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Game Development as Picture Development
 

If there is one 'most important secret' that I wish this article to convey, this section is it.

Think of those Polaroid instant pictures (If you have never seen one of those picutres, think of a .gif image that starts out fuzzy and fades in to clarity as you load it)... the kind that start out grey and gradually fade in through blurriness to clarity. First you see some big patches of color, and you realized that that is someone's shirt. Then you see a thing that looks like a human head. Then you can see that there are eyes and a mouth. Then you recognized that that person is you.

That is what the creation of a game should be like. It starts out as an outline where you can recognize things in general but can't see details, and gradually you add details, until the game is fully developed. You shouldn't start making a game at the beginning of the game and then add to it chapter by chapter until you reach the end, making things in the order the player of the game will see them in. This may be the intuitive way to make games for the person just starting out, but it's now how the best game designers make games. Think of a painting. When you paint a painting, you don't start at the top and go down, painting down inch by inch, until you reach the bottom corner and the last thing. When you draw a sketch, you don't start with the top of the head, to the rest of the head, to the neck, to the body and arms, to the legs, finishing with the shoes. You paint and sketch in broad strokes at first, getting a general vague outline on the canvas or paper, and fill in the details later, and finally color it.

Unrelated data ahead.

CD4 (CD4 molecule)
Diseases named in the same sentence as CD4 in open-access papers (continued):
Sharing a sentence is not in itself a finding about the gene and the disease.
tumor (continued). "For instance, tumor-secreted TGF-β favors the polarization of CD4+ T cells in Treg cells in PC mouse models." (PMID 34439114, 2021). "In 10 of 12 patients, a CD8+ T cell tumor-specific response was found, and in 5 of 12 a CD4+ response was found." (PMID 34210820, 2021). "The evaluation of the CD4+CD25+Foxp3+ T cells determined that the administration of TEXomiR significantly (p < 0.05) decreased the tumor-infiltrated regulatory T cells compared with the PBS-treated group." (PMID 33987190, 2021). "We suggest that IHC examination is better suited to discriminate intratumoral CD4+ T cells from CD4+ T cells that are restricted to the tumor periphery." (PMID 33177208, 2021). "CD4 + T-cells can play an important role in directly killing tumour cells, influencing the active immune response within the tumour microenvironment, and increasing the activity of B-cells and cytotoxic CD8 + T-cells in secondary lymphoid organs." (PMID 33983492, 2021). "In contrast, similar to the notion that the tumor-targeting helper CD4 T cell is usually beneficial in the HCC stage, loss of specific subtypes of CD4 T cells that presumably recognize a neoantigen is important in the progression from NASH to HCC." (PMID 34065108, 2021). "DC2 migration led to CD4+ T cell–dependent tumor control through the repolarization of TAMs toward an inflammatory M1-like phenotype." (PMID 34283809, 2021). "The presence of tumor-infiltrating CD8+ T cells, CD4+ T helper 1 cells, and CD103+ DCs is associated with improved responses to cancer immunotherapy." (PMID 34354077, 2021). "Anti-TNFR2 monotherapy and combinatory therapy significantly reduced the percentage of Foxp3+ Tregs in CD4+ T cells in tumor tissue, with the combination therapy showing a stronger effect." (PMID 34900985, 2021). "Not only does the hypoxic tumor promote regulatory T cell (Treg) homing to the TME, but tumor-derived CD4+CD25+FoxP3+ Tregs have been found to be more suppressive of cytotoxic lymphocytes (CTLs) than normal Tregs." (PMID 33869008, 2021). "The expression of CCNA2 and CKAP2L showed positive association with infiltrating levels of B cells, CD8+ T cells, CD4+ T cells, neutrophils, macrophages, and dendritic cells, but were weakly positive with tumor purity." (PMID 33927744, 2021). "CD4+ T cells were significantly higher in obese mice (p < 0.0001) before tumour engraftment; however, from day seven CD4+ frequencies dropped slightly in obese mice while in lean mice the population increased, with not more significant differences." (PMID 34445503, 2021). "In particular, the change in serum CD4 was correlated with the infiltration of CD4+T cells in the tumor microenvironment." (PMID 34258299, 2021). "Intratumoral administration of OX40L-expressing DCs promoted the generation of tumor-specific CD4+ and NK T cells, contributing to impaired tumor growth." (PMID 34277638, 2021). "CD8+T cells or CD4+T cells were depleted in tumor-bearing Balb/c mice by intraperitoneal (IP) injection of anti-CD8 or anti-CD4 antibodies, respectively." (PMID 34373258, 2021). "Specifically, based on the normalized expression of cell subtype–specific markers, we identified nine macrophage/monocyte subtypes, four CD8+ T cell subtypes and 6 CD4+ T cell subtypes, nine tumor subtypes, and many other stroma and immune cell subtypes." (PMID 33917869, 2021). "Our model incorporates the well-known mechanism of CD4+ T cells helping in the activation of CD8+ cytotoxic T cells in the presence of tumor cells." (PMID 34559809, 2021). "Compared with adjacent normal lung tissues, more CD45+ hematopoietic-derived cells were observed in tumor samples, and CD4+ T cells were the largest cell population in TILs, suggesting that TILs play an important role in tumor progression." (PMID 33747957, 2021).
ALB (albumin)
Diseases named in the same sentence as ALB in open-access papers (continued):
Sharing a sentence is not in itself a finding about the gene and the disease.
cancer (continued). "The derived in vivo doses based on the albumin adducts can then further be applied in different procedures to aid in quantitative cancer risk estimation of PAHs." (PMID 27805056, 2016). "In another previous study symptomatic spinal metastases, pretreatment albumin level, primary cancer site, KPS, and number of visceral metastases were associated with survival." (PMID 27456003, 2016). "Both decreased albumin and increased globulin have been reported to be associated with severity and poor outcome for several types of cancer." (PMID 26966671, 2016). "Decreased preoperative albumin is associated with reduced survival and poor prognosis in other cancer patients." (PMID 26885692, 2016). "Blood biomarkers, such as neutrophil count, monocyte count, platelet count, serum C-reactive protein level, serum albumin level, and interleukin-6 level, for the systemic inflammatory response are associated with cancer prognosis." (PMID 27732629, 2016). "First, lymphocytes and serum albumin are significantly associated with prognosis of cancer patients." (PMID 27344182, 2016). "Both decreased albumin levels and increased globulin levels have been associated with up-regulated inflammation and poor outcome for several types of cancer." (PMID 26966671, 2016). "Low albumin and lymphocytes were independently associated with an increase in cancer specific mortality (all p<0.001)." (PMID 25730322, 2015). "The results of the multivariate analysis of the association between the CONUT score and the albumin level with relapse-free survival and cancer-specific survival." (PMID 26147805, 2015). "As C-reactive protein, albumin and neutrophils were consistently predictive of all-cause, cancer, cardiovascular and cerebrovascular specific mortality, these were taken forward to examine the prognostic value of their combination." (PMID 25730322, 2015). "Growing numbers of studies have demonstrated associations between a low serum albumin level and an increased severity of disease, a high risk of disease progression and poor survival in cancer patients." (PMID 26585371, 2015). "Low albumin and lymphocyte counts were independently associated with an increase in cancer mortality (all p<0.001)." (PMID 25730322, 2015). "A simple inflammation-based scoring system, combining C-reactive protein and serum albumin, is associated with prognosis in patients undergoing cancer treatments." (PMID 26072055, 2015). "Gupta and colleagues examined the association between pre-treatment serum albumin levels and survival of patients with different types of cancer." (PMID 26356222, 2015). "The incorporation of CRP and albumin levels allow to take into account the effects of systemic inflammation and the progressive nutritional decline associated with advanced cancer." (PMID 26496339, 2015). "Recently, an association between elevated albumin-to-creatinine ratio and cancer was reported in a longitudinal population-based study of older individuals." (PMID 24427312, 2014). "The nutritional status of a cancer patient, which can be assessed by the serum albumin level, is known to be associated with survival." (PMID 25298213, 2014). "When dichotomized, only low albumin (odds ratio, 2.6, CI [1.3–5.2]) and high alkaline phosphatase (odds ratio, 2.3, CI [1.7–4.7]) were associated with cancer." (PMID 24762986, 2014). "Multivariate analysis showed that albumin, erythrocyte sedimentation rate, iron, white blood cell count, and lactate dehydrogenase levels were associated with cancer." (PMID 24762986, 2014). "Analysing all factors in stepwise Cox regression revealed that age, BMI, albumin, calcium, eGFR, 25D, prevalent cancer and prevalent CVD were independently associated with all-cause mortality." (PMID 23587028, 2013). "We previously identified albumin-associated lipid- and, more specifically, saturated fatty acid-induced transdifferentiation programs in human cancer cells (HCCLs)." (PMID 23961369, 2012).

Here is the way I envision most people making a large scale Ohrrpgce game: They begin their game. They think 'what is the first thing that a game needs? a title screen!' so they make a title screen and import it. Then they want to 'make the place where you start the game', so they decide to make that. They start with the heroes room. The draw the hero graphic. They draw his bed graphic. The draw the rest of the tilemap for his room. They add detail upon detail to his room. They put a sword next to his bed for him to pick up. Then they draw the tilemap for the rest of his house and make his house. Then they decide that they should put someone in that house, so they draw another walkabout graphic for the mother. They put the mother in that house. They give her a textbox, that says something like 'here is 100$, spend it well, blah blah blah, go get this and that'. Then they make the town, and add more houses, house by house. The make more walkabout graphics for heroes as they need them, and put them in. Each time they put in a new npc, they then go and make the textbox for that npc. They keep doing this until the town is done. And then they start on the overworld. By this time, a month has passed and they only have a town and the beginning of an overworld. Eventually they may finish the first dungeon, painful detail by painful detail. When they want to make the boss, they draw the boss graphic and make the boss battle, decide he needs attacks, so they draw those attacks, adjust the attributes of that attack, and give that attack to the boss. They release a demo.

This is a ludicrous way to make a game. This is akin to painting a portrait from top to bottom. It's akin to writing a symphony from first note that the symphony plays to the last note that they play, instead of starting with the most important melody and going instrument by instrument. If this is the way most people make games, no wonder so many of them are abandoned.